How to make relevant and accurate recommendations using AI to help potential and current investors find the best form of investment for them? This is the question the researchers of the Corvinus University of Budapest attempted to answer in a recent study published in the Journal of Big Data.
The researchers – Asefeh Asemi, Adeleh Asemi and Andrea Kő – used a questionnaire to collect the demographic data (age, gender, job, education, residence, income level), personality traits, openness to digital solutions, financial situation, savings, future financial plans and awareness of potential financial risks of 1,542 respondents. The survey was conducted online in 2019. Building on this data, the investment recommender system of Corvinus combined machine learning and fuzzy logic (which can handle fuzzy sets) with expert opinion. Based on the information, the system used clustering to identify three types of investors, considering which type of investment fits different demographic groups best.
Investors averse to the stock market, omnivores and investors avoiding investment funds
Cluster 1 – investors averse to the stock market – usually buy government securities, investment funds and shares, but usually do not buy government bonds. These persons have not made any investments in the stock market over the past 3 years and have not monitored the performance of their shares on a regular basis. Based on demographic characteristics, this includes, for example, potential investors with post-graduate degrees and working in lower management positions.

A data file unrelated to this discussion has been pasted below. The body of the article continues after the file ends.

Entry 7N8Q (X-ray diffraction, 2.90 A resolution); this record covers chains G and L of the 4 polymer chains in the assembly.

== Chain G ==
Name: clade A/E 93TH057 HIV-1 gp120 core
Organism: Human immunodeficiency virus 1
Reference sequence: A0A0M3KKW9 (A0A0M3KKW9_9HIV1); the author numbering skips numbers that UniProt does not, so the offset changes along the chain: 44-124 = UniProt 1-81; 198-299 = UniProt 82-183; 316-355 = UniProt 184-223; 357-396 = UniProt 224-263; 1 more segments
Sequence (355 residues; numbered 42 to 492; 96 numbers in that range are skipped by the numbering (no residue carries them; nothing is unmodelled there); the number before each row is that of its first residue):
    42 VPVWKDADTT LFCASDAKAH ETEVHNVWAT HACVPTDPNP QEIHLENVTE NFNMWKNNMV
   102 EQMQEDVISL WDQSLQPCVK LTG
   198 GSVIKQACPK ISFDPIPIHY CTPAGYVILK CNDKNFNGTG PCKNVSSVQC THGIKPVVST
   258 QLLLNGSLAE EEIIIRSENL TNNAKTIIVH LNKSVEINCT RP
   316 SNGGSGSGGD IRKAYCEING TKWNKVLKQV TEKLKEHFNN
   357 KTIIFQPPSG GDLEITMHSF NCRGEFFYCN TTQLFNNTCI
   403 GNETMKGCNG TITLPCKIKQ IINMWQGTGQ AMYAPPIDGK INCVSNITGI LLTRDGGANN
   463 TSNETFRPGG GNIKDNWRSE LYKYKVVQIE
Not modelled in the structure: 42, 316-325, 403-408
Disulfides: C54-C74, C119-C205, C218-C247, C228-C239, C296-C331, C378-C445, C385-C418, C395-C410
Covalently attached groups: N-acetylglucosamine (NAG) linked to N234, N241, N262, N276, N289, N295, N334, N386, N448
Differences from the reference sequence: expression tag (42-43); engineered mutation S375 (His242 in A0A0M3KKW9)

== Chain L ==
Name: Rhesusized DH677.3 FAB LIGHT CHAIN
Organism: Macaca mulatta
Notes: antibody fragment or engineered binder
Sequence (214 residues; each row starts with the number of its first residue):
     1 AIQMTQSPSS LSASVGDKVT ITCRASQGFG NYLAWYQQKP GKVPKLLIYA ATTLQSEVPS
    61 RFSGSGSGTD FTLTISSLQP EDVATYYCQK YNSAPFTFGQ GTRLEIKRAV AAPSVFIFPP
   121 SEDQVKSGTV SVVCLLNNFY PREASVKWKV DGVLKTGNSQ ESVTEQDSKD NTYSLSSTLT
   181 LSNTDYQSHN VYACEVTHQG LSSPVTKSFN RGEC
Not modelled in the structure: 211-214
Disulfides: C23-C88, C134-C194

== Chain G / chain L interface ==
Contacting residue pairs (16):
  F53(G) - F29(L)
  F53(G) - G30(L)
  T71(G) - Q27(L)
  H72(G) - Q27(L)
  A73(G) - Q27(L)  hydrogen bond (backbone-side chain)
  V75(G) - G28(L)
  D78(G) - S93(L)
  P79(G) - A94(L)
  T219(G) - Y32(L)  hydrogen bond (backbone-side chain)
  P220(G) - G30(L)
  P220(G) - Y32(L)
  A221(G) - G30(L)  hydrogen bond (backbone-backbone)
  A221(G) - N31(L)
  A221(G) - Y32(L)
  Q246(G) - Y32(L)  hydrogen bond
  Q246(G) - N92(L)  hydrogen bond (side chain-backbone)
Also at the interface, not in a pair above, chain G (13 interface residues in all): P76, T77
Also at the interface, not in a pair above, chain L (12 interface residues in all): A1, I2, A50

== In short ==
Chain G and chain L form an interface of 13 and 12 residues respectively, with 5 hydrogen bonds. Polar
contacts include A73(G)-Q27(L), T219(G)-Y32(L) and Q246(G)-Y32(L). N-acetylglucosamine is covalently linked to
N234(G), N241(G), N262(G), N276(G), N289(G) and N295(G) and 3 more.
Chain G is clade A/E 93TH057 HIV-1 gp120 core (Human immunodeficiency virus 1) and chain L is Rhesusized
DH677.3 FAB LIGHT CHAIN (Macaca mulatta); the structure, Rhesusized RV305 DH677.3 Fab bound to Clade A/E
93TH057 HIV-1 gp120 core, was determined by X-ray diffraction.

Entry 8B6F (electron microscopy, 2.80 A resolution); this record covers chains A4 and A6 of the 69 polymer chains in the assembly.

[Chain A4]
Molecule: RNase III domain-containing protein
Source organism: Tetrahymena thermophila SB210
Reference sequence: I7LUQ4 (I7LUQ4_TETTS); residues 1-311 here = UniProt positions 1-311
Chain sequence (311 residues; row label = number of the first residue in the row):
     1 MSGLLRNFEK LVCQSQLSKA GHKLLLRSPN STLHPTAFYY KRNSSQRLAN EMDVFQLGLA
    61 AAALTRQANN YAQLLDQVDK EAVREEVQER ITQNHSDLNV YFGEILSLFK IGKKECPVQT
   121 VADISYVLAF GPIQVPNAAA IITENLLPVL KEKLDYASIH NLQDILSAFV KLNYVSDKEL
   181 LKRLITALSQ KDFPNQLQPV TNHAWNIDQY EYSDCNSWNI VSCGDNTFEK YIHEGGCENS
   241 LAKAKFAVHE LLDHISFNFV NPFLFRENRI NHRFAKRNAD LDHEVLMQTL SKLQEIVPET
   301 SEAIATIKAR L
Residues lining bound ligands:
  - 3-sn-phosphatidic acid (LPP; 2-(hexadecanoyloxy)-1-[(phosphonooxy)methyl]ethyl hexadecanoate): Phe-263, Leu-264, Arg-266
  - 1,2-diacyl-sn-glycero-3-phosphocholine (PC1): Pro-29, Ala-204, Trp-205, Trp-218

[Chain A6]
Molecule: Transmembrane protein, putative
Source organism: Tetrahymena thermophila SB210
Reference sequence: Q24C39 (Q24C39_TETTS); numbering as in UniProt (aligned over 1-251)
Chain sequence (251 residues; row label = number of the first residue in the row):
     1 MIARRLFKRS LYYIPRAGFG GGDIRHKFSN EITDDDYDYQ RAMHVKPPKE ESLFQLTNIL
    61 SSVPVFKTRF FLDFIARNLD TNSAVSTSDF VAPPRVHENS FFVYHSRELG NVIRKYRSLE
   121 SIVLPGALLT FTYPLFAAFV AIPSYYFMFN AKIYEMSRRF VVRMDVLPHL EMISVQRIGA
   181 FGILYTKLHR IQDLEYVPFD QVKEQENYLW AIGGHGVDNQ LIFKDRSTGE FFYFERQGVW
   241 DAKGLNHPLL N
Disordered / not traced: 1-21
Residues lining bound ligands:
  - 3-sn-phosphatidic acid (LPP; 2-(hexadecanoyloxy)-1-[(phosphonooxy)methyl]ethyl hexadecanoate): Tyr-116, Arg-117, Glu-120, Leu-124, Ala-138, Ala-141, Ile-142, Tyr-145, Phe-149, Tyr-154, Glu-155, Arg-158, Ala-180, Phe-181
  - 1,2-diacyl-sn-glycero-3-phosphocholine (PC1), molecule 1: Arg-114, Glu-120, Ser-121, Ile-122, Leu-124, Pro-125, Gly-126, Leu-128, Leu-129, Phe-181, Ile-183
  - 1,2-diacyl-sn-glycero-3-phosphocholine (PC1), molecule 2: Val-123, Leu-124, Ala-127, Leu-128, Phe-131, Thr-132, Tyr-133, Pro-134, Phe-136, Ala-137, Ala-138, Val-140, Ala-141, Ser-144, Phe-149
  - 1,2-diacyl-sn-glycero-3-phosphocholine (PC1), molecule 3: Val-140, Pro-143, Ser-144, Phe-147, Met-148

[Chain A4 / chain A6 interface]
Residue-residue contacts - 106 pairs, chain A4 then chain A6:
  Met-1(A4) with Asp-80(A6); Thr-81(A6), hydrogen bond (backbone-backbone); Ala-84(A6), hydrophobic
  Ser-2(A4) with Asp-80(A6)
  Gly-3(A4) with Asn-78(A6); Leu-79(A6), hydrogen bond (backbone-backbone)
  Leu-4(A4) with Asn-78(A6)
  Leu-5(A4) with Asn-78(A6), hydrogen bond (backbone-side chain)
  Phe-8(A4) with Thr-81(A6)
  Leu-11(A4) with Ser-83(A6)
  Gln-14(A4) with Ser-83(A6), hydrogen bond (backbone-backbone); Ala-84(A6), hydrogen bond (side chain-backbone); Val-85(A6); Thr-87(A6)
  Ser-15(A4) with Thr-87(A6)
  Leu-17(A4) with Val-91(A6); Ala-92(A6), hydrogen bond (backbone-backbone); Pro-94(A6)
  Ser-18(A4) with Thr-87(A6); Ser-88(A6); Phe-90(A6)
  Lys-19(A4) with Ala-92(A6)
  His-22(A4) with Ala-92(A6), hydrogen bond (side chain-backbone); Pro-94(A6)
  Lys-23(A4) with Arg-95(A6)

Cluster 2 – the omnivores – consider voluntary pension funds and government bonds, too, as typical investment products, in addition to listed shares, investment funds and government securities. These individuals have invested in the stock market over the past 3 years and have regularly monitored the performance of the shares. This includes, for example, respondents aged around 45 or living outside Budapest and earning around HUF 300,000 per month.
In Cluster 3, investment funds are often set aside, however, similarly to Cluster the most popular investment vehicles are listed shares, voluntary pension funds and government securities, and these investors bought shares in the stock exchange over the last 3 years, and regularly monitored share prices. But many of them did not. Based on demographic characteristics, this group includes respondents with monthly incomes above HUF 500,000 and respondents working in lower management jobs, holding college or university degrees.
‘Our model has shown that the various demographic factors can influence an individual’s investment preferences and recommendations, for example, as income increases, proportionally fewer women become investors,’ said Andrea Kő, Corvinus researcher and one of the authors of the study. She added: ‘Another unique feature of the new investment recommender system developed at Corvinus is that it uses feedback from investors and experts to make more accurate and relevant recommendations, so the system can be further improved. In addition, the model is capable of operating on partially incorrect or incomplete data.’
The recommender system can be useful for investment companies, individual investors and fund managers, too, in making their investment decisions. The data collected can provide valuable insights into how customers use and value financial services and products. This can help us in predicting the behaviour of current and potential investors, too.
The Corvinus Investment Recommender System model, developed on the basis of the potential investors’ demographics. Source: Corvinus University of Budapest